It’s finally Ramadan, but I’m feeling anxious. Is this normal?

As Muslims, we’re used to hearing words such as joy, contentment, peace, excitement, and gratitude paired with the month of Ramadan. While many people count down to this blessed month, awaiting with eagerness to spend time with family, share food, pray in the late hours of the night, and visit loved ones. The goal is to renew our connectedness to spirituality and ourselves. Others experience ambivalence for feeling unprepared, anxiety about fasting the long hours, dealing with demanding sleep schedules, and working during the day. It is common for some to be consumed by thoughts such as:

“What if I’m not good enough.”

“Will I be able to work and prepare meals for the family?”

“Will I be able to pray in the night?”

“What if my worship is not accepted?”

“So and so does so much, I can’t even keep up with the basics.”

However common these concerns are, they are not usually discussed in the open and certainly not validated, as doing so may seem to reflect one’s faith. This is a common misconception- that someone who has anxiety over Ramadan is due to their weakness in faith. Let’s make it clear!

People who express fear or have anxiety towards the month of Ramadan do not dispute the holiness or its significance. But instead, the pressures of performing with excellence become daunting, abrupt change in routines increases stress and living up to the expectations of others is intimidating. In a world where social media reminders are rampant, we have access to the lives of many who seem to show “effortless” decorating, meal prepping, prayer schedules, games for children, and faith-based classes. As a result, many fall prey to negative self-comparisons and ultimately feel overwhelmed and not good enough. Some individuals try to keep up with this collective experience; however, they drown in self-comparisons and feel low about their “lack of accomplishments .”Therefore, anxiety around Ramadan is not about a lack of faith or a problem with you as a person. It’s about the pressures we put on ourselves during this month. 

Someone struggling alone may fear rejection and judgment and may start to question themselves further. 

“How and why do I feel anxious about Ramadan”?

“Does this make me a bad Muslim”?

“Nobody else seems anxious, maybe something is wrong with me”?

With this comes a host of unwanted feelings such as increased anxiety, shame, and guilt. When we feel alone in something, we tend to blame ourselves. Knowing that other people may also be facing similar fears is a validating. Humans are social beings who crave healthy, positive connections rooted in validation and support.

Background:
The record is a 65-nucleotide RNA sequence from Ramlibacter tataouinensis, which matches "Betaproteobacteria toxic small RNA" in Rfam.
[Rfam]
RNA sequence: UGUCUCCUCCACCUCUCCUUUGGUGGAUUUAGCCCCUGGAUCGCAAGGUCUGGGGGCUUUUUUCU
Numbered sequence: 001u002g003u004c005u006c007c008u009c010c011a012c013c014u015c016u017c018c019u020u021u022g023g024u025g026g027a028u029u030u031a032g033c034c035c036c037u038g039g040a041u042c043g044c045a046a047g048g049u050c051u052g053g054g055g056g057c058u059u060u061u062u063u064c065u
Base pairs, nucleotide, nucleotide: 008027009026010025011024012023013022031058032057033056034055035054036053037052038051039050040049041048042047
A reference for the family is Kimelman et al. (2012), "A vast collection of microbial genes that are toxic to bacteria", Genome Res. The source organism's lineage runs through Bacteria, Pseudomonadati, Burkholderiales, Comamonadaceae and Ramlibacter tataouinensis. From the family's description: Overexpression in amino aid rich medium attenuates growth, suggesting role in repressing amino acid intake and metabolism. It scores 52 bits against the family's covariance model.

It is essential to realize that even those that do not have a diagnosed mental health condition struggle with mood disruptions, difficulty concentrating, fatigue due to disruptions of a regular routine, inability to take medications on their regular schedule, dehydration, and sleep disturbances. These symptoms are exacerbated in many who struggle with a mental health condition, including those with anxiety and may increase the number or severity of symptoms. Consulting with a medical doctor or mental health professional is imperative to help decide whether one can fast or whether there needs to be an adjustment to their treatment plan. According to an article titled Mental Illness and Ramadan in Muslim Matters by Shaykh Yahya Ibrahim, “There is no shame or sin in not fasting due to medical prohibition.”

Tips provided by Cedarway therapists Reena Vanza and Huma Saeedi.

  • Be kind to yourself and acknowledge your feelings
  • Normalize this experience, remembering you’re not alone
  • Minimize unhelpful social media platforms
  • Do something small instead of avoiding everything – anxiety is fueled by avoidance
  • Remind yourself of the bigger purpose of Ramadan- to connect with God
  • Remind yourself that God is merciful
  • Plan your day using SMART goals – some structure during this time can be helpful
  • Prioritize sleep and healthy food intake
  • You are rewarded by intentions – so make intentions throughout your day even if you have trouble completing them
  • Be kind to yourself- use non-judgmental words to calm that critical voice
  • Surround yourself with supporters
  • Ensure you have a self-care plan that is simple to follow

Take-home Messages

  • Talk to a professional and or your doctor if your symptoms worsen
  • Many people feel anxious during Ramadan- it’s not an indication of your faith
  • Reach out to supporting family and friends
  • Reach out to a supporting Imam that is aware of the anxiety- if you don’t know who, reach out to professionals who can guide you to Imams they have worked with. 

 

 

 

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